The head of another union, Teamsters Local 854, said its members would not go on strike with the bus drivers because their contracts don't allow it, but they would not cross any picket lines. Local 854 represents drivers, matrons and mechanics, some of whom work alongside members of ATU.
Dan Gatto, president of the local, put the blame on Bloomberg. "For weeks now, City Hall has refused to discuss the job-killing provisions they are insisting on as part of new contracts with bus contractors," he said.
"We urge Mayor Bloomberg and his administration to work with the ATU to resolve this dispute before a job action is required," Gatto said.
In 2011, the city said the union was threatening to strike over bus route contract bids, but the union said the warning was a false alarm. No strike took place.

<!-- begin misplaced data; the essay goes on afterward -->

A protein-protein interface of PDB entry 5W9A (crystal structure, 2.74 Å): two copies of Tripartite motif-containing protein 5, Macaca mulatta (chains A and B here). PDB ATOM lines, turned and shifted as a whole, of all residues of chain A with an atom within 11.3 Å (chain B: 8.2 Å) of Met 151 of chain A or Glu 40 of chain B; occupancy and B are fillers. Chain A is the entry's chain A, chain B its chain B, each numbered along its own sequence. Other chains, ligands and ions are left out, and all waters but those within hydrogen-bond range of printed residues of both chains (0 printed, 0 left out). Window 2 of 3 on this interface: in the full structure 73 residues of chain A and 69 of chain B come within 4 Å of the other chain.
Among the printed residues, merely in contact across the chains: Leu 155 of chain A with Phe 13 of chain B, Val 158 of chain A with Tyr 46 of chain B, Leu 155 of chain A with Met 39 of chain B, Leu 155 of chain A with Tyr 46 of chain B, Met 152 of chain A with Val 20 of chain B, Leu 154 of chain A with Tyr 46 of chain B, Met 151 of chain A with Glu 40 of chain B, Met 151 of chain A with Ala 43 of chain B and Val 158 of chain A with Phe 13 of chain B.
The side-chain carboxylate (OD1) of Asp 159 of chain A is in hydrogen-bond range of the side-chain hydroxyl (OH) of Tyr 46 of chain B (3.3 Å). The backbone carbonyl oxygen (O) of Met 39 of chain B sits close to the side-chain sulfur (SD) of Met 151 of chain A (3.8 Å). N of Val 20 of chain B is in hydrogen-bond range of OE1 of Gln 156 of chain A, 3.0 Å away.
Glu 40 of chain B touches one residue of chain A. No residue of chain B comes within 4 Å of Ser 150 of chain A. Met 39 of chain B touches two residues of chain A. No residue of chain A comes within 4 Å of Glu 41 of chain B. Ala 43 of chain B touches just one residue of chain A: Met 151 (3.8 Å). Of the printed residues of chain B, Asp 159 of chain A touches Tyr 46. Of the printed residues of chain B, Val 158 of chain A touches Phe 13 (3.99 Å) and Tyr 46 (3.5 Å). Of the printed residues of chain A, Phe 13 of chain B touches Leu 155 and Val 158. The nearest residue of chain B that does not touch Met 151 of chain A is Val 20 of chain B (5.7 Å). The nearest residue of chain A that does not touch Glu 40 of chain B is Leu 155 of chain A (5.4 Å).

January 7, 2013: New York City is the latest battleground in corporate politicians’ war against workers.
This latest assault is led by Michael Bloomberg, the billionaire mayor of NYC who got rich providing media services to Wall Street. NYC has faced budget problems ever since Bloomberg’s Wall Street buddies drove the economy over the cliff in 2008. Now Bloomberg, who has long resisted higher taxes on Wall Street, wants to balance the budget shortfall on the backs of workers.
His target: public school bus drivers and aides, including more than 1,000 Teamsters.
Bloomberg wants to slash the cost of transporting 152,000 NYC students by eliminating decades-old rules (called Employee Protection Provisions) that stop bus companies that win bids with the Department of Education from cutting the wages and benefits of bus drivers and aides.
The Employee Protection Provisions were won as a result of a 13 week strike in 1979 and requires companies to hire laid off union drivers and bus aides from a Master Seniority List. Experienced bus drivers and aides can “follow their work” and maintain their wages and benefits if a new company takes over or wins new routes.